Dadar Railway Station

Bombay High Court: In a writ petition filed by a catering stall operator under Article 226 of the Constitution, against the policy order issued by the Railway Administration to relocate 8 stalls including the petitioner’s, at Mumbai’s Dadar Railway Station, to aid decongestion; the Division Bench of Sandeep V Marne* and Dr. Neela Gokhale, JJ., dismissed the petition finding that the order was beyond the scope of interference under the Article 226. The Court further held that the interest of safety of lakhs of passengers was paramount over the interest of gaining higher profits of the petitioner.


The petitioner is an allottee of a Catering Stall, on a platform at the Dadar Railway Station, Mumbai, operated by her since 2007 after a prolonged litigation before the Supreme Court. A series of orders issued by the Railway Authority directed the relocation of her stall at the same platform towards another end (Kurla-end).

A Feasibility Report was made by various railway officials in 2022, under which the petitioner had agreed to shift her stall on the same Platform towards the Kurla-end, however, according to her no action was taken on the Feasibility Report. The Railway Administration contended that the peak hours congestion affected the free flow of passengers, and therefore, it was decided to relocate the petitioner’s stall in 2022. An order issued in February 2024 (“February 2024 Order”) by the Senior Divisional Commercial Manager (Works), Chhatrapati Shivaji Maharaj Terminus (“CSMT”), Mumbai, directed the relocation of 8 stalls including the petitioner’s, to which end, after repeated requests made by the petitioner against the relocation, a Final Notice was issued in May 2024, threatening her with suspension of license if she failed to relocate the stall by 20-05- 2024. These orders were challenged by the petitioner in the instant writ petition.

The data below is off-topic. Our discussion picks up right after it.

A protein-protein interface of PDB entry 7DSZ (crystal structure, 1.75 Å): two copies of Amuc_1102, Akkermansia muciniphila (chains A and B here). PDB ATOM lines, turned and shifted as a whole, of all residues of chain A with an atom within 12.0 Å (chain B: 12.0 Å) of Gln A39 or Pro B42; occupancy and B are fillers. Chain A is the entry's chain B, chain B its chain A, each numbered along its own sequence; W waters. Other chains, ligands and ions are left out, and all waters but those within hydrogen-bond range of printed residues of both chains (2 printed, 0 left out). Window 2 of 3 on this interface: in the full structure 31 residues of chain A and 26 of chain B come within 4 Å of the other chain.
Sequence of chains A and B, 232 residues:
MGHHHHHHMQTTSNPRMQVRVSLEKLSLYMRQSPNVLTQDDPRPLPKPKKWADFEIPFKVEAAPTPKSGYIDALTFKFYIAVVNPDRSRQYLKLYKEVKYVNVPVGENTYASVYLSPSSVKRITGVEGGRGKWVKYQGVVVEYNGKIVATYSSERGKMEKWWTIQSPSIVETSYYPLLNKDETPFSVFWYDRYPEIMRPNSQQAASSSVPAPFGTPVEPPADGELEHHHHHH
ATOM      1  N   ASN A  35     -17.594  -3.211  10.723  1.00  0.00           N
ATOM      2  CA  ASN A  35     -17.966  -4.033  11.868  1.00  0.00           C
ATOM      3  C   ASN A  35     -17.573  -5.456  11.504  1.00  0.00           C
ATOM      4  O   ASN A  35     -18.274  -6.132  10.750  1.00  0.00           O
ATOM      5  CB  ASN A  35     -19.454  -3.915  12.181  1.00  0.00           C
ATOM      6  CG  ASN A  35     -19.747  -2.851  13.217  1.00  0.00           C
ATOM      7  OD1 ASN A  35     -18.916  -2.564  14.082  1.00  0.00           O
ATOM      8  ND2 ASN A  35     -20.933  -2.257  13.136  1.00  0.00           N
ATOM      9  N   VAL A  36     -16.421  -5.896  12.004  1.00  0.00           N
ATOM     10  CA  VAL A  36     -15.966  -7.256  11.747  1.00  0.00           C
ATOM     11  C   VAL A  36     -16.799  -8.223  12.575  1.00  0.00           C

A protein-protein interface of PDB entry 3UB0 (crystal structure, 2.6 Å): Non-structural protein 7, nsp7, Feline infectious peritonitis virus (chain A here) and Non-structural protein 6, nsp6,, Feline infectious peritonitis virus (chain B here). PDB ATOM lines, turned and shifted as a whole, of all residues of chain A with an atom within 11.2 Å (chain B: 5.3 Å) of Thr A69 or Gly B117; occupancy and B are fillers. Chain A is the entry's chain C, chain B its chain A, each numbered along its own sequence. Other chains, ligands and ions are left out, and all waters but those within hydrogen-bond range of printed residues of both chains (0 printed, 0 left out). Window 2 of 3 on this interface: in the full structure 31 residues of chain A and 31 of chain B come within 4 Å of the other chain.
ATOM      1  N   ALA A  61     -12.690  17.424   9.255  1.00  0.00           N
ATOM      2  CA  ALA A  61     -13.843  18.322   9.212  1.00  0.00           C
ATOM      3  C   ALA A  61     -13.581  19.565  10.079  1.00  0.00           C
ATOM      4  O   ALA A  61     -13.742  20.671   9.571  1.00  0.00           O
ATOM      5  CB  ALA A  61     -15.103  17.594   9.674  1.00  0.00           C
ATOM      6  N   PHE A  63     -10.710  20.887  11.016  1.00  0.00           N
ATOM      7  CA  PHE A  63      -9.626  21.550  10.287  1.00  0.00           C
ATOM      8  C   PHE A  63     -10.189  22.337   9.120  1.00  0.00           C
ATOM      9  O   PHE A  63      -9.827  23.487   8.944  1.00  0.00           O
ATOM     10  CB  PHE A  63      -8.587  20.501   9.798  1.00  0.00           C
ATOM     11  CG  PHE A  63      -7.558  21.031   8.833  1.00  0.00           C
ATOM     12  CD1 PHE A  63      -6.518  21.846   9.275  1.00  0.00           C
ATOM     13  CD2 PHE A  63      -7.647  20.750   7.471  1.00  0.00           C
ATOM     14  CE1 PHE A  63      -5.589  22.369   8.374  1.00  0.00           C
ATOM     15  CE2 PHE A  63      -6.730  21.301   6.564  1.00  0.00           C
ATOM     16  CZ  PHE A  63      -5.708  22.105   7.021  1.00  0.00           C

Counsels for the petitioner contended that the impugned relocation order suffers from non-application of mind and the proposed relocation will hurt not only the petitioner’s livelihood but also affect the hygiene of the beverages and food items sold at her stall.

Court’s Analysis and Judgment

The Court noted that the petitioner was part of the Feasibility Report and had agreed to relocate the stall back in 2022, and her stall was proposed to be shifted at the location per her own choice towards the Kurla-end. However, the chosen location was also between the halt points of trains which would not have met the purpose of decongestion.

The Court noted that the order of the Divisional Railway Manager to relocate 8 stalls was a uniform policy decision for decongestion, and the isolated case of relocation of petitioner’s stall was now a part of a policy decision.

Therefore, the Court viewed that the jurisdiction of the Court under Article 226 of the Constitution cannot be extended to interfere with such a policy decision especially when it is in the interest of the passengers, considering the quantum of people that commute through the Dadar Railway Station every day.

The Court distinguished the case of Senior Divisional Commercial Manager, South Central Railways v. S.C.R. Caterers, Dry Fruits, Fruit Juice Stalls Welfare Association, (2016) 3 SCC 582, relied on by the petitioner. In this case the Supreme Court had considered the issue of deprivation of right to livelihood to the weaker sections of society in relation to the allotment of catering stalls on railway platforms.

However, the Court stated that the relocation of the petitioner’s stall was not a deprivation of her livelihood’ and stated further that railway platforms exist mainly for travelling passengers and their free movement, their safety being paramount than the business interest of the petitioner in operating the catering stall. Therefore, if the Railway Administration believes that for ensuring decongestion and free flow of passengers, catering stalls must be shifted beyond halt points, the private interest of the petitioner to secure better profits from her stall is superseded by the interest of lakhs of passengers using the platform.

After considering the overall conspectus of the case, the Court found no valid grounds to interfere with the impugned policy decision of the Railway Administration and dismissed the writ petition.

[Rukmani V. Agarwal v. Union of India, 2024 SCC OnLine Bom 1370, Decided on 15-05-2024]

Judgment by: Justice Sandeep V. Marne.

Advocates who appeared in this case :

Advocates for the Petitioner: Mayur Khandeparkar, Nidhi Singh, Brian Noronha, Shubham Khaire, Ishan Gambhir, Akshata Parkar, i/by Indialaw LLP

Advocates for the Respondents: T.J. Pandian and D.P. Singh

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